On Tuesday this week I was delighted to see that Mike Cladingbowl of Ofsted engage in face-to-face discussion with educational bloggers. I was even more delighted to see that the bloggers chosen to attend included David Didau, Tom Bennett and Ross McGill who so often post insightful and useful posts onto their individual blogs. The above three teachers have blogged about the meeting and you can read those posts here:
David Didau: What I learned from my visit to Ofsted
Tom Bennett: Meet the Fockers: Ofsted talks to the bloggers
The reaction on Twitter from most teachers was extremely positive. Most were delighted to see Ofsted enter into genuine dialogue with the profession to address some of the deep concerns that many practitioners have in relation to the inspectorate. Since the meeting, however, one point has overshadowed all others: Lesson observation grades are over.
This was, for me at least, the most positive piece of news I’d heard in relation to education in a long time. Observations can be an incredibly productive tool in a teacher’s individual professional development. However, the system in which lesson observations are currently utilised seriously impairs the possible positive outcomes of such a strategy. Observations are currently used as an accountability measure in schools. Headteachers and SLT use lesson observations to collect evidence to be used as a measure of the school’s quality of teaching as many in this position believe this will please, or at least appease, Ofsted. However, this current practice of observing individual lessons in isolation and then subsequently providing a grade for the teaching based on what has been observed is deeply flawed for many reasons, not least the following:
1) One swallow doesn’t make a summer. Nor does one good lesson make a good teacher or a bad lesson make a bad one. Each lesson is usually incredibly different, and to judge somebody on what they do once in a one hour window (or shorter) is invariably unreliable. A judgement on a teacher’s practice should surely be more heavily weighted on pupil’s progression over time and evidence through assessments and work in the books. A one-off snippet of a teacher’s practice is not enough on which to base a solid judgement.
2) As an evaluative measure of accountability, lesson observations are supposed to offer the person an insight into the teacher’s daily practice. What they usually see is the complete opposite. If a teacher knows that they are going to be judged on what they manage to produce in a lesson, and know in advance that they are going to be observed, they sensibly choose to plan and prepare an ‘all singing and all dancing’ lesson which ticks the boxes and enables them to hear the words ‘good’ or ‘outstanding features’ and then they move on. It is rarely an accurate picture of their daily practice. At best it is a staggeringly exaggerated example of what usually happens in their classroom. This is going to be even more so if lesson observations begin to tie in with PRP, as has already been the case for me. Lesson observations therefore become a hurdle to overcome rather than a method of professional reflection and development.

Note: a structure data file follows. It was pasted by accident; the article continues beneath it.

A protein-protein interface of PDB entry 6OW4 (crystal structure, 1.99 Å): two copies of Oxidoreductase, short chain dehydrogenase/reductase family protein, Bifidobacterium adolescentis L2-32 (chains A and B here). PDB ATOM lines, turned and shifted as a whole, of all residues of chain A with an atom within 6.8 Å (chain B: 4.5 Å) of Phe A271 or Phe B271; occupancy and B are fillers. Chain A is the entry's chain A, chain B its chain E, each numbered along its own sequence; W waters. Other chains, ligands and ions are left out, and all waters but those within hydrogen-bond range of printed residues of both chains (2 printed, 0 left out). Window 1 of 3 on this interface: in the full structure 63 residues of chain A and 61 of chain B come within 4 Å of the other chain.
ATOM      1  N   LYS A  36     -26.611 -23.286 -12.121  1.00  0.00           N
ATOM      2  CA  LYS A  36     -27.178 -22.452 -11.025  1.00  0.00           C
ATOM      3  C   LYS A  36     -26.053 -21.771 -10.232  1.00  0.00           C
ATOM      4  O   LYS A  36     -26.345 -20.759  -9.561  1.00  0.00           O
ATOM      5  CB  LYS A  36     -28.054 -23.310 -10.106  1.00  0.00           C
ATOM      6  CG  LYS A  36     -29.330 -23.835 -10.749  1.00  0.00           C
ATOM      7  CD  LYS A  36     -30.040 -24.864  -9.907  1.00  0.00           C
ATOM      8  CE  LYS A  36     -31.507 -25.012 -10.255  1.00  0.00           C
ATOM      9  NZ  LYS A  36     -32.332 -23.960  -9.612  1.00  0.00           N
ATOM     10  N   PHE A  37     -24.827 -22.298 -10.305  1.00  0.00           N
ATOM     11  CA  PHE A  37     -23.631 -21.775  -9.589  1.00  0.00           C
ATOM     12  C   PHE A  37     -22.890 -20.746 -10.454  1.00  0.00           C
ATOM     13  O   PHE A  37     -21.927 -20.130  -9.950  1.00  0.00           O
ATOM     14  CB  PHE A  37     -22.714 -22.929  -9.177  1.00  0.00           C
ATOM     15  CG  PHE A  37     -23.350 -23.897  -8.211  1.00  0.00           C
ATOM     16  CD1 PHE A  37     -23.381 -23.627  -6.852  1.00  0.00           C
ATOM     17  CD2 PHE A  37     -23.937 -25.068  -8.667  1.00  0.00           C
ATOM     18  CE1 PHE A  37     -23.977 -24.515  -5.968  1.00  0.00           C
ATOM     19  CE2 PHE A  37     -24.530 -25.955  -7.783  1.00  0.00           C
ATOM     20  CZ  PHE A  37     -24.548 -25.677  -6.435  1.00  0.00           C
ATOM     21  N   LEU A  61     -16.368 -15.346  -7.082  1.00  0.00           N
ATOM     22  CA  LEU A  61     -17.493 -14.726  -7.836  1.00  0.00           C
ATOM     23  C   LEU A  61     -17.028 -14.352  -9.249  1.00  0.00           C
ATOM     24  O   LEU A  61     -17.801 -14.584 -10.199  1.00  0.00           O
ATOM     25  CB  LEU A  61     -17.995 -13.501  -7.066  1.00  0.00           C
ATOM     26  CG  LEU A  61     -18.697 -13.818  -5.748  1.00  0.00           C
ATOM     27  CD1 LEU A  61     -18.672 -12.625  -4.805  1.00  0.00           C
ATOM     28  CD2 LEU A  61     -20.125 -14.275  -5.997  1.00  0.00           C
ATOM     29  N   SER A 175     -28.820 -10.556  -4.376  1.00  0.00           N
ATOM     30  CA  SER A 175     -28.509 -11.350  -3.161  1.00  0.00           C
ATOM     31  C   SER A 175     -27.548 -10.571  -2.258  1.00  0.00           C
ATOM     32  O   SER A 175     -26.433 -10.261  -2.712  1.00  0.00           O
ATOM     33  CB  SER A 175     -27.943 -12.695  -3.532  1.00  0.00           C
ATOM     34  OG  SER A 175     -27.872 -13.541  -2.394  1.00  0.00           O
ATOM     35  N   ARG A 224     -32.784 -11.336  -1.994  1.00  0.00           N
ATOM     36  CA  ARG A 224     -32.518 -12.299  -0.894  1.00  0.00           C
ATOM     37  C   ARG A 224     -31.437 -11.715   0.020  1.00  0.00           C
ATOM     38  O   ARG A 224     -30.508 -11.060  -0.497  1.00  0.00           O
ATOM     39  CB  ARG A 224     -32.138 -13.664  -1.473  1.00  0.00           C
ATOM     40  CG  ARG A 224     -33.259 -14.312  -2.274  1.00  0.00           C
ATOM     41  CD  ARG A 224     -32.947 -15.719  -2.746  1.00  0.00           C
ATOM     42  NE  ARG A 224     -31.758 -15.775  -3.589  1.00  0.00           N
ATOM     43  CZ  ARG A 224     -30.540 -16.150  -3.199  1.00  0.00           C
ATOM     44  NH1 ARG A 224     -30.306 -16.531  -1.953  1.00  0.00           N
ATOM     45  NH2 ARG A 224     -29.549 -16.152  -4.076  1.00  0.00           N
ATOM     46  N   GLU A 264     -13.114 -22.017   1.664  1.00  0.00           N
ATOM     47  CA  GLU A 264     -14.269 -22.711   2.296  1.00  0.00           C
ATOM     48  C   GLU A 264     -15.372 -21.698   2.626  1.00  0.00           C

3) Due to many viewing the process as a box ticking exercise and a summative means of judging a practitioner’s capabilities, the progressive potential of lesson observations is lost somewhere amongst the bureaucracy. If a lesson grade is removed, then a teacher’s perspective shifts from accountability to development and thus the picture changes dramatically. Observations change entirely so that they are supportive and are used to identify strengths and areas for development in a way which is supportive and unobtrusive without any elements of judgement. In this way Tom Sherrington is correct when he says that this is a potential‘game-changer’.
Unfortunately there has been a great deal of uncertainty since this was announced on Tuesday. Developments have come with such haste that by the time this blog is published it may very well be proved redundant. Although Ofsted have confirmed that individual lessons shouldn’t be graded, their official documentation remains unclear and Tom Bennett has been inundated with recent examples of this occuring. There are also musings of elements of a lesson still being able to be graded and the lesson observation form used by Ofsted does have space for a judgement to be made. It is clear that Ofsted still have work to do in clarifying their situation. What we do know however is that the Ofsted machine wields such influence over school’s decision makers that whatever they do, schools are likely to follow suit. School leaders could really bring education forward and modernise the system if only they are bold enough to remove judgements from the observation process.
I really hope they do change the game, both Ofsted and school leaders, but for the time being and while confusion reigns it seems to me to be less of a ‘game-changer’ and more ‘new balls, please’.